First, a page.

“We’re not supposed to talk to you,” the boy pleaded. “We’re not supposed to talk to you at all!” He fought to shift his bound legs against the chair, trying fruitlessly to shy away from the man and edged hammer threatening him. “Even if you take one of us away from the group, we’re not allowed to talk to you!” Tears squeezed themselves loose from the corners of his eyes and ran down his face. Thomas believed that the boy was truly afraid for his life.
“We shouldn’t hurt him,” Thomas said. Those were the last words spoken before the masked staff found them. Nine men burst into the room, arriving in an orderly but energetic stack. The captured youth had been reduced to wordless sobbing, but he stifled himself upon realizing that he’d been found.
The two were separated forcefully. Thomas lost sight of Rosalind as he was dragged down into the belly of the ship. He expected to meet her again in the brig, but that did not turn out to be where he was headed. Down in the engine room were makeshift holding cells staggered amongst the room’s machinery. Thomas was thrown past a heavy, metal door and into an enclosure that was cemented to the interior side of the ship’s hull. High overhead was a tiny porthole that barely cleared the level of the roiling ocean outside.
These were not the main features of the holding chamber, however. What instead drew Thomas’s immediate attention was the strange dividing wall between his own cell and the adjacent one. Rather than cinder blocks, it was made of a massive engine component. Thomas recognized it as an industrial crankshaft. The noisy undulation of the serpentine parts formed a barrier that could be gazed through but not crossed. Looking past the machine, he saw that Rosalind was already inside the neighboring enclosure.
“Funny seeing you here!” Rosalind called out to him over the crashing of the crankshaft.
“Glad you’re safe!” Thomas replied. It took effort to converse over the noise, and so they did not say more.
The small porthole above Thomas’s head revealed a bright moon on an unbroken field of empty sky. From the upper decks, something heavy landed with a splash into the water outside. Thomas wondered whether this jetsam included the man he had seen murdered earlier this evening. The night of the kidnapping turned into day without Thomas being able to sleep.
Thomas passed the time by grinding his teeth and listening to the engines work. At around noon, he found a small handwritten note tucked between two unmortared cinder blocks. It was scrawled with that same playful cursive that the note on the empty logbook had featured. This time, it said: “The noise can be meditative. Think about what you’ve done. – Dr. V.”
They were fed on plates slipped under the reinforced doors. There would be no more invitations to the dining room. Day faded uneventfully back into a second night in their cells.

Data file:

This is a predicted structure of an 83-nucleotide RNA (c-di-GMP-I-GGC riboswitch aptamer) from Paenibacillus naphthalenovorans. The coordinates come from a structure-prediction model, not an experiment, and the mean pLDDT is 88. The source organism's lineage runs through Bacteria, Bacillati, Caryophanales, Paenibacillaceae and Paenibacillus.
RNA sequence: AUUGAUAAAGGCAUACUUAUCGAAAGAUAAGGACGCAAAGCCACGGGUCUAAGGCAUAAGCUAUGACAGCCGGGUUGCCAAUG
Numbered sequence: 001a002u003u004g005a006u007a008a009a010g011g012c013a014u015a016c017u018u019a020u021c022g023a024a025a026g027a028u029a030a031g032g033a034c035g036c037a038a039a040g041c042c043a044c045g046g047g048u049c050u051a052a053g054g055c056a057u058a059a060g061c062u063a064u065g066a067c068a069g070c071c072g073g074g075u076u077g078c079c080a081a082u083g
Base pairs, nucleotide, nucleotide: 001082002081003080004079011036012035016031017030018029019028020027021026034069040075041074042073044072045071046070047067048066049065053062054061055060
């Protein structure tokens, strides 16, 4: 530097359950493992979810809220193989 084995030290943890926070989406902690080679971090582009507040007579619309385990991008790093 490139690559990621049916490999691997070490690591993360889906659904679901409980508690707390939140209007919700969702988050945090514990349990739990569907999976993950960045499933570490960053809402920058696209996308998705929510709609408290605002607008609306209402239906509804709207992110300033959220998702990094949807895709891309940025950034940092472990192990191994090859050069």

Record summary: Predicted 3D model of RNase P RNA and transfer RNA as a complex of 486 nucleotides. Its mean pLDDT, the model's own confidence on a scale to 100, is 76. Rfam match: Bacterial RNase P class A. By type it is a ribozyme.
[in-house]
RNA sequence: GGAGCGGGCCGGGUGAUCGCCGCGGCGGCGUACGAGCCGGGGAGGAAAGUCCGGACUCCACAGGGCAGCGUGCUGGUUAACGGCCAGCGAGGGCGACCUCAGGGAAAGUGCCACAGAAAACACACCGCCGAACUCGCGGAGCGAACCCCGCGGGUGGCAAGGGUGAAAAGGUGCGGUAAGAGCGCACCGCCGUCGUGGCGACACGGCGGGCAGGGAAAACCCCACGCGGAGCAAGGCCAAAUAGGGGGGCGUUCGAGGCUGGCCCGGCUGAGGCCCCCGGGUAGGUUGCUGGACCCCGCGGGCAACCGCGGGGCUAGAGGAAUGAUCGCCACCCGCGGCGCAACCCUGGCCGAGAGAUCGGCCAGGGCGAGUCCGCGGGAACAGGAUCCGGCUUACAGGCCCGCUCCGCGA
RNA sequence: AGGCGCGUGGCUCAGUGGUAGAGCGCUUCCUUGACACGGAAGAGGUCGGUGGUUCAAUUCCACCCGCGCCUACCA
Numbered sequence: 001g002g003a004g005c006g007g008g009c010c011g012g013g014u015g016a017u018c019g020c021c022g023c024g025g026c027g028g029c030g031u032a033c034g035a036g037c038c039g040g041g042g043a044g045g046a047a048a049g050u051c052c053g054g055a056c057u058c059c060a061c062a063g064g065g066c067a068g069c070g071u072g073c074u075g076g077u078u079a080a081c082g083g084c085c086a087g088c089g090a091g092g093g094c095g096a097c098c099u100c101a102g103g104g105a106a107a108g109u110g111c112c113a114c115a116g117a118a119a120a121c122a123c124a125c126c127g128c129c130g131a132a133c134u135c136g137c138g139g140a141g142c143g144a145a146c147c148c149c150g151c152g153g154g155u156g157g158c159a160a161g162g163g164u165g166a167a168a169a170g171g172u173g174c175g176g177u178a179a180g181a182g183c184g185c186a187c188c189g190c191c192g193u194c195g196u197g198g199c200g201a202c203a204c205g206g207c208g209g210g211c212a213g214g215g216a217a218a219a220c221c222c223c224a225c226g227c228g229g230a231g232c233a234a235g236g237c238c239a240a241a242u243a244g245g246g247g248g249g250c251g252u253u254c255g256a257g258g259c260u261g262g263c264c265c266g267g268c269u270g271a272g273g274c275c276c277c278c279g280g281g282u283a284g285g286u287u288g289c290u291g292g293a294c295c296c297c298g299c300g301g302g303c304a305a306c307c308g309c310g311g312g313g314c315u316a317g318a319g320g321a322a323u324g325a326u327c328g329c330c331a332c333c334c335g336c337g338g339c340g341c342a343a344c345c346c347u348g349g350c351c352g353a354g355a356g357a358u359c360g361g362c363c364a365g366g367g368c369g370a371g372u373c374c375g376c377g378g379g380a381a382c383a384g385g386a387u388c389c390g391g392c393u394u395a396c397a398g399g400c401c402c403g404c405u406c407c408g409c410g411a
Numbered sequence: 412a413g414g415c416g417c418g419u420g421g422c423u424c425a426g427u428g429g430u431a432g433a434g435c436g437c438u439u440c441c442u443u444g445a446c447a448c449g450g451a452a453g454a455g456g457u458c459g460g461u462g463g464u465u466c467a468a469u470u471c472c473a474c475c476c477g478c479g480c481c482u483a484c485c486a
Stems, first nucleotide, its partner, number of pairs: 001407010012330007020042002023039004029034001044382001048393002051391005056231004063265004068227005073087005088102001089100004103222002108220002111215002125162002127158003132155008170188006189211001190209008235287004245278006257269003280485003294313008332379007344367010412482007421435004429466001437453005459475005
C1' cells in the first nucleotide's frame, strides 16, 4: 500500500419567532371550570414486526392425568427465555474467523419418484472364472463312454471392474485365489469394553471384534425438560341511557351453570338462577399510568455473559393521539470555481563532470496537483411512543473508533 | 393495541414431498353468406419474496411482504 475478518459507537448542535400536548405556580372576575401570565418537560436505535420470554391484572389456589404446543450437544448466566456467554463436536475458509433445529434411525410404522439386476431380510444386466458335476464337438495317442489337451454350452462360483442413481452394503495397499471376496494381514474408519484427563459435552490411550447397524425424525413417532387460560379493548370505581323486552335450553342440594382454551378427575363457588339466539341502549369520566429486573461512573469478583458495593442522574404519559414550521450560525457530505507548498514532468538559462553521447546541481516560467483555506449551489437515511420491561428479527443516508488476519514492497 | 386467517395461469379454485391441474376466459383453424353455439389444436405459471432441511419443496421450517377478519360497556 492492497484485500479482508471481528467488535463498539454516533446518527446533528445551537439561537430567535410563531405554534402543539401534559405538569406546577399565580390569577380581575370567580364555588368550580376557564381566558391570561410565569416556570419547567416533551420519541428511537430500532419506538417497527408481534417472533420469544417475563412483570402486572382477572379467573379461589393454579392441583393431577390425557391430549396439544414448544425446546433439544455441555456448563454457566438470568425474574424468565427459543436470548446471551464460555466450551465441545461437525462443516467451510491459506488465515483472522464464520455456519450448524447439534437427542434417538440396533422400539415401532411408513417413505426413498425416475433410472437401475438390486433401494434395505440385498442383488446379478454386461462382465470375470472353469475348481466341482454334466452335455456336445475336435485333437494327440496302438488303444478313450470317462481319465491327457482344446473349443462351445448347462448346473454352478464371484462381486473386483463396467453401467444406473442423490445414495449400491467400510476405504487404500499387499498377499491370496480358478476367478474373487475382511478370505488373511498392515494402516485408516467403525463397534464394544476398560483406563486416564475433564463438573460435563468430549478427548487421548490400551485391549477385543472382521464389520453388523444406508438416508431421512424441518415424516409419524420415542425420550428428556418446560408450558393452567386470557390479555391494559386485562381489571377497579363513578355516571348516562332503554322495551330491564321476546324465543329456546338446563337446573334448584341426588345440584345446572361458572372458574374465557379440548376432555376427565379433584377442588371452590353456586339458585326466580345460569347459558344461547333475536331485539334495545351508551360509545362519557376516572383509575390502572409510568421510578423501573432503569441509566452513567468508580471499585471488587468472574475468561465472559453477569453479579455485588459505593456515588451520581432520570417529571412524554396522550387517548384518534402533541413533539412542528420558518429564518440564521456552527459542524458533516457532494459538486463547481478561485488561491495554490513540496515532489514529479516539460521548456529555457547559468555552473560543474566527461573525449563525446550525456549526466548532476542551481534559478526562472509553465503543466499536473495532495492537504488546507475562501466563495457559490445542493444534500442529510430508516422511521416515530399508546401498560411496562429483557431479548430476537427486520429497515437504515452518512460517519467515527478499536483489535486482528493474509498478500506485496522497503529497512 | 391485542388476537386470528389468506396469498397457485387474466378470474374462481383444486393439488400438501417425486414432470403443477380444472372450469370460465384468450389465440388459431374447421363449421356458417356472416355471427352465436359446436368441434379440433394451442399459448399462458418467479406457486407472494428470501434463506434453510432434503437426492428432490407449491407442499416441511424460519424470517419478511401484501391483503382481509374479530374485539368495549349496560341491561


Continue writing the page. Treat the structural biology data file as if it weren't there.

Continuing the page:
On that third morning, Rosalind called out to Thomas over the drone of the pistons. “I’ve made something for you,” she said. “I don’t think I can use it myself. Watch the floor beneath the pistons.” A few seconds later, a glint of something metal appeared beneath the moving parts of the machine divider. Rosalind had created a knife-like weapon out of a piece of loose metal. Thomas reached for it beneath the thrashing mechanism of the crankshaft.
“Mind the machine!” Rosalind shrieked. A flash of red splashed over the crankshaft and was whipped by the machine’s action into both of their cells. Opening her eyes and peering through the machine, she saw that Thomas’s arm was wounded but not badly maimed. He held the weapon she’d made for him in his hands. “You’ve cut yourself!” Rosalind lamented, turning to avoid further sight of his injury.
“It’s just an engine,” Thomas murmured. He observed the bloody lashes on his forearm with an impassiveness that surprised him. The pain invited a sudden recollection, and for a moment, he was lost in his focus trying to recapture it. It was recitation as much as realization – equal parts rediscovered memory and new insight. Thomas allowed it to proceed.
“A machine can only do things as it always has. It will do what it was always meant to do. I, too, am an engine.” His eyes gazed at something far away, and his voice became trance-like. Rosalind frowned, unsure as to whether he was even still talking to her. Thomas felt the words flow without conscious thought.
“An engine never destroys itself, except when circumstances demand it do so to proceed. It will tear itself apart with relish as it attempts to chug down a doomed path.” He pocketed the bladed weapon that Rosalind had made. “It doesn’t matter who greets us when this ship docks… I’ll kill them if they don’t let us go.”
Rosalind didn’t answer, and Thomas set about bandaging his wounds with the spare bits of cloth that his outfit could spare. He felt better for having said the words remembered from some previous life. When his bleeding was stemmed into a clotted and carmine stain, Thomas sat back against the wall of his prison cell. There was nothing to do now except wait for whatever came next.
Harbor sounds began to invade the otherwise unbroken churn of the ocean. A legion of seabirds laid a squawking melody over the roar of the engines. After a few hours, there was the commotion and din of the ocean liner’s docking. The machine that divided their cells continued running even as the rest of the ship lulled into quietness. Thomas realized that it was likely there simply to harass them.